What part of the story–or the writing process–was the most difficult for you?

Letting go and sharing it with readers. As I said, it was very much a personal experiment. Stuff like this isn’t easy to let go of. I guess, it’s also because it exposes the artist’s vulnerable soul.

How were you first exposed to Philippine mythology?

I think that we grew up with it in a certain sense. It’s kind of impossible to be unaware of certain mythologies when you grow up in a tribal area. Later, I became more fascinated with Philippine myths and I wanted to read more and more that was Filipino.

Is there any myth, epic or legend that you wish would be adapted into a novel, or comic, or movie?

Aponibolinayen and the Sun.” It was this tale about a maiden who got married to the sun. I liked that story a lot.

Who is your favorite character from Philippine mythology, and why?

I am rather fascinated by the character of Bugan. Perhaps because this name is the default for a lot of female characters in Ifugao mythology. In any case, I find myself speculating on Bugan and wondering what if she was a recurring being. I’m still pondering on it and I know I’ll probably write something about that sometime in the future. But to me, Bugan is fascinating because the myths connected to that name allow the imaginer to travel diverse pathways and still in a sense remain tied to the original tale.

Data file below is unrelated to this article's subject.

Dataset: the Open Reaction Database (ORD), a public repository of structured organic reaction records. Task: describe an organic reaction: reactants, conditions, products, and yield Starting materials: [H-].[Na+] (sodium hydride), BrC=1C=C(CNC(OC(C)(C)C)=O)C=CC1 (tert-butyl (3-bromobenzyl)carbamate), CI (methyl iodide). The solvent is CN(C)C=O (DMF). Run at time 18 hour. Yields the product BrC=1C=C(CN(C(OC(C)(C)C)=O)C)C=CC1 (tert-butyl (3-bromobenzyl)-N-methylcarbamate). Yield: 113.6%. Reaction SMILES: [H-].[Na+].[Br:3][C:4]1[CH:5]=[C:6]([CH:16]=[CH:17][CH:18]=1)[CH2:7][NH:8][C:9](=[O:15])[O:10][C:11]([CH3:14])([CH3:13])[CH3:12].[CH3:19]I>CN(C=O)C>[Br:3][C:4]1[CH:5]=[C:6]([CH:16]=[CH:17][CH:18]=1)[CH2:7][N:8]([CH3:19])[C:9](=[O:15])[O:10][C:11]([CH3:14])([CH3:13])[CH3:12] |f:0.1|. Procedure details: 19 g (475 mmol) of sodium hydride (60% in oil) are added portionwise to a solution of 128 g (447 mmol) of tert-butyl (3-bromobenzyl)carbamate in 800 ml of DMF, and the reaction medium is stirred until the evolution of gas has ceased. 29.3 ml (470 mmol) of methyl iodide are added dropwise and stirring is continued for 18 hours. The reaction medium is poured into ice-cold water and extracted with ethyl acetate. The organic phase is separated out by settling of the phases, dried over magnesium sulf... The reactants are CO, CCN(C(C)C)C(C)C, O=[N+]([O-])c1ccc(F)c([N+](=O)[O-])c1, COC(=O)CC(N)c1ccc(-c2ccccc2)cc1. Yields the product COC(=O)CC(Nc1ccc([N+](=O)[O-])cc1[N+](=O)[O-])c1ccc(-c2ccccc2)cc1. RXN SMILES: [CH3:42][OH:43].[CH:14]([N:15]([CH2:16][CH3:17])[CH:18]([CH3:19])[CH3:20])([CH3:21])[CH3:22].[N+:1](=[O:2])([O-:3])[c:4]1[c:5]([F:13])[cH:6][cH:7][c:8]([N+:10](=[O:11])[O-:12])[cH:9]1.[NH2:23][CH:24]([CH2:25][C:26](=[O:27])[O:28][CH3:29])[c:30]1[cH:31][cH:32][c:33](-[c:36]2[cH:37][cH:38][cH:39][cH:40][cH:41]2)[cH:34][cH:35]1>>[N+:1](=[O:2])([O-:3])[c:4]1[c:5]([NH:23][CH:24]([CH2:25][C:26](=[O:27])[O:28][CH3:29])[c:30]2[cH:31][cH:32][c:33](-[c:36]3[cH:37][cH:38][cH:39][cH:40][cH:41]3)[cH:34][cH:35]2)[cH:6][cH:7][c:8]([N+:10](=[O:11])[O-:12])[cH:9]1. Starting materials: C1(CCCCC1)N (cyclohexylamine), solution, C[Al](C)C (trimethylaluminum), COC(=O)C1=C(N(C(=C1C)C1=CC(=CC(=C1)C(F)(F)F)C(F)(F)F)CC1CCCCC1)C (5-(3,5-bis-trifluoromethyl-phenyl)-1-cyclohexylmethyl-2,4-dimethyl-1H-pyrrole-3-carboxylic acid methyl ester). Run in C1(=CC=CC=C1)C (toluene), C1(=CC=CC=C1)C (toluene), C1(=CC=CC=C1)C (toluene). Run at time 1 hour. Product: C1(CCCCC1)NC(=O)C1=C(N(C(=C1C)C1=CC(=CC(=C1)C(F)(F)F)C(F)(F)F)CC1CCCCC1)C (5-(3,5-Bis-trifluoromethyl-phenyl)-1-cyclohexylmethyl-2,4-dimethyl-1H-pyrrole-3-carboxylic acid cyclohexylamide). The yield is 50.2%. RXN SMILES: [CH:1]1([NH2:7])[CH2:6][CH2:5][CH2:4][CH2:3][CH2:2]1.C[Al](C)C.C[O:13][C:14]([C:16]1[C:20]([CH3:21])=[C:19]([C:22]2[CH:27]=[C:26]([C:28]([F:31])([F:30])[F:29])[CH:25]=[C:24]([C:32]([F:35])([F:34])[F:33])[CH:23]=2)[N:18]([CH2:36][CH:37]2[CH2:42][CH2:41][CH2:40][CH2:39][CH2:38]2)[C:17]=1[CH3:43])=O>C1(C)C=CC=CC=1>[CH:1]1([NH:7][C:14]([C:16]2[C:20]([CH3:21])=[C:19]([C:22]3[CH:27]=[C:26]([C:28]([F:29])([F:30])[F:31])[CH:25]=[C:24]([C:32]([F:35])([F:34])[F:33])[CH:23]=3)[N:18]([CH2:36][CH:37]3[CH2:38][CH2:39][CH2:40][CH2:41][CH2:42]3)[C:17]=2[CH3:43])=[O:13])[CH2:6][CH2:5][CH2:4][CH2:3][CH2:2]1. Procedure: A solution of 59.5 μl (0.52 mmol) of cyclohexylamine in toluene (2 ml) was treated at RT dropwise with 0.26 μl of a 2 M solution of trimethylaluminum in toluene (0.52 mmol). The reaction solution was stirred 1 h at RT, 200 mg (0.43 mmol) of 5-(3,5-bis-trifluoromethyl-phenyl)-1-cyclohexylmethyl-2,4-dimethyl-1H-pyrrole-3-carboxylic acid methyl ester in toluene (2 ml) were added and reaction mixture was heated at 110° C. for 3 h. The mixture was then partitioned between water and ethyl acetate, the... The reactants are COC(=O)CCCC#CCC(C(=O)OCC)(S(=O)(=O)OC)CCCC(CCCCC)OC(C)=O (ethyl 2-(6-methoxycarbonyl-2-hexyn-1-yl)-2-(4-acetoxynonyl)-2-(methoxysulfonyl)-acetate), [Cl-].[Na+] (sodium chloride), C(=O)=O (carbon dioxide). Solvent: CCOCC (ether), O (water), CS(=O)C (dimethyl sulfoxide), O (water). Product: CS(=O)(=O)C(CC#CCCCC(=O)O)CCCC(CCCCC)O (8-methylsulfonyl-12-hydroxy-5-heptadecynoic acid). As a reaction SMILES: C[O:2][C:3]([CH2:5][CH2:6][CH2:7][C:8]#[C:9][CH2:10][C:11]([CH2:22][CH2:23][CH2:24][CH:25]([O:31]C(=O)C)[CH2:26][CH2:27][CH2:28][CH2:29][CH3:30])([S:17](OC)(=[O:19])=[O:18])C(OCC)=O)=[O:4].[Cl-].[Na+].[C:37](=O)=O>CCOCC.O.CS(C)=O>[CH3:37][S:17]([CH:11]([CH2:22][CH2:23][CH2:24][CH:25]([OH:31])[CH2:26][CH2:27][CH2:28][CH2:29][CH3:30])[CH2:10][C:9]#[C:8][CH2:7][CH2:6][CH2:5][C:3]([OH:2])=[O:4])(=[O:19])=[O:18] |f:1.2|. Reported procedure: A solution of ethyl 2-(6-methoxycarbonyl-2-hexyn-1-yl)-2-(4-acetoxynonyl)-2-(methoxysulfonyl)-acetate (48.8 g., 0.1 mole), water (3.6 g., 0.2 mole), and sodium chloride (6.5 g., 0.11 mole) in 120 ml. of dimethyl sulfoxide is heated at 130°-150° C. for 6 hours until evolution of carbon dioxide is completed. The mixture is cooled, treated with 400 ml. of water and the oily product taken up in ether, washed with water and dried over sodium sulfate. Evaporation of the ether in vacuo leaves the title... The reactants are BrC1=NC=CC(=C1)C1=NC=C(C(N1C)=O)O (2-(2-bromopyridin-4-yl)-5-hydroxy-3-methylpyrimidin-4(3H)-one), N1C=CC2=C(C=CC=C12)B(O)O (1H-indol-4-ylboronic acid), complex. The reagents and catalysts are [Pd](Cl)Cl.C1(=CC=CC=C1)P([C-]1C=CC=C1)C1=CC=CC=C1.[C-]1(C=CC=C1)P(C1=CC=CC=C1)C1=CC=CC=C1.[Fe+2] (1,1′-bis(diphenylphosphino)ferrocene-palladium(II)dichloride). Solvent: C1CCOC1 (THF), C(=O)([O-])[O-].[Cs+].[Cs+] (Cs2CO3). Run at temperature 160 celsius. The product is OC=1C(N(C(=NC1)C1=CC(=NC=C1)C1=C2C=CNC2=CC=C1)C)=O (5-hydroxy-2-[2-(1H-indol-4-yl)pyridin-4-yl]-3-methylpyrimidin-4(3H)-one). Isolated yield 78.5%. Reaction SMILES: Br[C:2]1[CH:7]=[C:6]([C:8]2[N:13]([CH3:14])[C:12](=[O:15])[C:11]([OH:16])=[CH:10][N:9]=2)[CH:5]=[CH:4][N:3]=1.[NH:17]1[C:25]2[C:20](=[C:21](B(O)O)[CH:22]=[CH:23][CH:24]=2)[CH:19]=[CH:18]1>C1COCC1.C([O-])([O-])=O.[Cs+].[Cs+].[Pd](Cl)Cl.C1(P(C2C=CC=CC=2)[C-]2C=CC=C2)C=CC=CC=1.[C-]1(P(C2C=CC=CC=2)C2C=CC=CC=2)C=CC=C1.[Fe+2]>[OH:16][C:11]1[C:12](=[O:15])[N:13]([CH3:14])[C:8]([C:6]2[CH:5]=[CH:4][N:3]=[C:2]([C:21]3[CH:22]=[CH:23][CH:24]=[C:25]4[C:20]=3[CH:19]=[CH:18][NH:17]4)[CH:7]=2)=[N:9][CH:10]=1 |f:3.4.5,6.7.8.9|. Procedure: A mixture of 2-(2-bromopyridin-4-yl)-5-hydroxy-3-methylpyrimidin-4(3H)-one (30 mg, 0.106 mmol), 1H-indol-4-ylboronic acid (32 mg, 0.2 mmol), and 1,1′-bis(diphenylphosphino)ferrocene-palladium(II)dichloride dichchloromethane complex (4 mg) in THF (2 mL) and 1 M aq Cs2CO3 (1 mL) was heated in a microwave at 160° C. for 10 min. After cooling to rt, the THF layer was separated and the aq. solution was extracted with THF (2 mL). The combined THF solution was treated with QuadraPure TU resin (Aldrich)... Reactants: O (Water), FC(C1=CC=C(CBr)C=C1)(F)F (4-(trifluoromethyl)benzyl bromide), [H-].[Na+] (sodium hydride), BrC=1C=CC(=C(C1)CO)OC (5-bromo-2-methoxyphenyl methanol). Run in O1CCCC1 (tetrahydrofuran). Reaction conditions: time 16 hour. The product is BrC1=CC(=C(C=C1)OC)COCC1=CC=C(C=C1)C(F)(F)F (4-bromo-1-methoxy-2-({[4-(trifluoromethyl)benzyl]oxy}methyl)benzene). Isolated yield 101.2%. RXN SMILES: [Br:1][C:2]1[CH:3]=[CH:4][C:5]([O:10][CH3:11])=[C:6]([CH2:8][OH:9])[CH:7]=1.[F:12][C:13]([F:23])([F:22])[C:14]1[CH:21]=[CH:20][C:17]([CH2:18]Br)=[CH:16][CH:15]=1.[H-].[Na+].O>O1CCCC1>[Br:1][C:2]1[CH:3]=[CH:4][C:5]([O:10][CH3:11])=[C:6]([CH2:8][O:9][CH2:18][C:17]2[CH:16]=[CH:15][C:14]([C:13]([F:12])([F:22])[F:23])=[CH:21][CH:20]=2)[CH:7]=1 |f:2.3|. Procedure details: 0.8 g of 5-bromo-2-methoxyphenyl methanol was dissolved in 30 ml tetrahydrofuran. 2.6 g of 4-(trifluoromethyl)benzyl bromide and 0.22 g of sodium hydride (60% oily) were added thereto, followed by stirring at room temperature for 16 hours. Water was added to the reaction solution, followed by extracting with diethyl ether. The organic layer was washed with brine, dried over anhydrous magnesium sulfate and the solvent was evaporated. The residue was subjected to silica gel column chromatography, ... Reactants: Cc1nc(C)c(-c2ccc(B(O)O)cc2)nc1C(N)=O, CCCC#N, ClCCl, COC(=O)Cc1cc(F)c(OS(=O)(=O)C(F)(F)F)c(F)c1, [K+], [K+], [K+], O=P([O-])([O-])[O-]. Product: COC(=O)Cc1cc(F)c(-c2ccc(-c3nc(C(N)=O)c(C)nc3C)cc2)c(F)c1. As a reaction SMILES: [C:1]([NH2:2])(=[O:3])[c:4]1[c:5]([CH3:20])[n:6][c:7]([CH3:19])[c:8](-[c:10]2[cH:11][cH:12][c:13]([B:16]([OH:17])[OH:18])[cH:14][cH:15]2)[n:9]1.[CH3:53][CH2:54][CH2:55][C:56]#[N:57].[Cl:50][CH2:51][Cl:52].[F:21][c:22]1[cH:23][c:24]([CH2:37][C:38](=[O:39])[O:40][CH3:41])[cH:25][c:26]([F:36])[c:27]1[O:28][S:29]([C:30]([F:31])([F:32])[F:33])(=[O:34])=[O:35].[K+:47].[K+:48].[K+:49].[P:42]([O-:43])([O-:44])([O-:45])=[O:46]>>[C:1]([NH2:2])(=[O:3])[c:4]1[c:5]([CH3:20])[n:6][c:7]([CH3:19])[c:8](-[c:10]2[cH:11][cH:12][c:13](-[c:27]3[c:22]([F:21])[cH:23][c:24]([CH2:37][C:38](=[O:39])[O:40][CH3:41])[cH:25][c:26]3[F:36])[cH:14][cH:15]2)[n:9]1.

Loenen-Ruiz, Rochita

Posted by Paolo Chikiamco On January - 3 - 2012

Rochita  Loenen-Ruiz attended the Clarion West Writer’s Workshop in 2009 as that year’s Octavia Butler Scholar. Her work has been published in print and online, both abroad as well as in the Philippines.  Some  of  the  publications  she  has  appeared  in  are:  Weird Tales  Magazine,  Fantasy  Magazine,  Apex  Magazine,  and  the Philippine  Speculative  Fiction Anthology (second and fourth volumes). She has stories coming out in the Second Apex Book of World SF and Realms of Fantasy.  She is currently working on a tribal sf novel.

Release Day: Alternative Alamat Now Available

Posted by Paolo Chikiamco On December - 14 - 2011

Cover for "Alternative Alamat" by Mervin Malonzo

The day has come!

Alternative Alamat“, our digital anthology of stories inspired by Philippine mythology, is now available for US$4.99 at the following fine establishments: